Thursday, December 14

How to Improve Math Skills in Young Learners

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Math is often a subject that students either find easy or they find hard. Some would even say they get it or they don’t. This doesn’t have to be the case since it is possible for all students to be successful at math. It all depends on what is done in the classroom and how the material is taught. Over the years the teaching styles of classroom teachers has changed when it comes to math and teachers are now discovering that the best way to teach math is to do so by having the students build and create their own understanding. The students must be able to understand the concept if they are to complete activities and succeed in the area. It is the job of the teacher to present chances for students to build their understanding.

In a traditional math classroom, the students use text books and pencil and paper activities to learn how to perform math operations. Teachers are able to quickly find out who can do the work and who cannot. But is this a fair assessment of a student’s ability? Is it fair to say that a student cannot add and subtract because they cannot line up the numbers, they cannot carry and borrow and they do not get the right answer? If you were honest with yourself as a teacher your obvious response would be no, this is not a fair assessment of a student’s math abilities. But how can we get a fair assessment, what can we do?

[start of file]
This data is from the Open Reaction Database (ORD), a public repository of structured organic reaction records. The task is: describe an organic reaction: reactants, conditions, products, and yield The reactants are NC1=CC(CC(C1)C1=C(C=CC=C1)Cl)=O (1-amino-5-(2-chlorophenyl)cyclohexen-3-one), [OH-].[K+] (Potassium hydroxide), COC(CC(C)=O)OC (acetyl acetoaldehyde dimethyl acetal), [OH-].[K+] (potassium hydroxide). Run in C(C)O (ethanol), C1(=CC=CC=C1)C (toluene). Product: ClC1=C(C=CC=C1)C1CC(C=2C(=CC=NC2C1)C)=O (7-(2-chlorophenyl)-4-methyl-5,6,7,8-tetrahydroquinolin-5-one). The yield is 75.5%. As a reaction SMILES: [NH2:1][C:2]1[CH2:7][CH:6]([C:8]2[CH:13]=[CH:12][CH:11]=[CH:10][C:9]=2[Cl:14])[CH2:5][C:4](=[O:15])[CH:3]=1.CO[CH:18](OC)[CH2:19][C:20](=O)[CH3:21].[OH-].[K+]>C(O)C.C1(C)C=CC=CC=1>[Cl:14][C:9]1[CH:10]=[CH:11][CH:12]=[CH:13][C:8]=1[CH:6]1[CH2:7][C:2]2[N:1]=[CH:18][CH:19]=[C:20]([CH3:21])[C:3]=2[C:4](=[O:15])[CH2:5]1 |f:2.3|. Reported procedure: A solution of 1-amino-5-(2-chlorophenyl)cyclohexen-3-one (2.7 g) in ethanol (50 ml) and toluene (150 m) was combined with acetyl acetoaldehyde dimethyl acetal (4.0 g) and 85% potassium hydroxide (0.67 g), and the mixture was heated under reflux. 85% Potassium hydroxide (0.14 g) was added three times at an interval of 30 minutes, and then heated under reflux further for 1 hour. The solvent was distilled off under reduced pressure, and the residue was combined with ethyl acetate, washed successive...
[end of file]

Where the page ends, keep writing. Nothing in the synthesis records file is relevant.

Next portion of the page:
The first thing that teachers can do to improve math skills is to start at the basics. You cannot assume that all students have a basic understanding of numbers and number concepts. It is important for all teachers to do quick five minute assessments at the beginning of the year and throughout the school year to figure out who is getting the concept and who is not. Once you have determined this, it would be good to divide the class into groups.

Groups should consist of mixed abilities so that students can work together to help each other. While you have groups working, you should also be working with a group of students, most importantly the lower ability students as research has shown that struggling students who work with the teacher directly on a daily basis show vast improvements in their math abilities. While working with these groups students should be given plenty of manipulatives to use so they can create their own understanding of the math concepts. It is important to show students that there is more than one way to do something and that it is not about getting the right answer but more importantly about the process of getting the answer.

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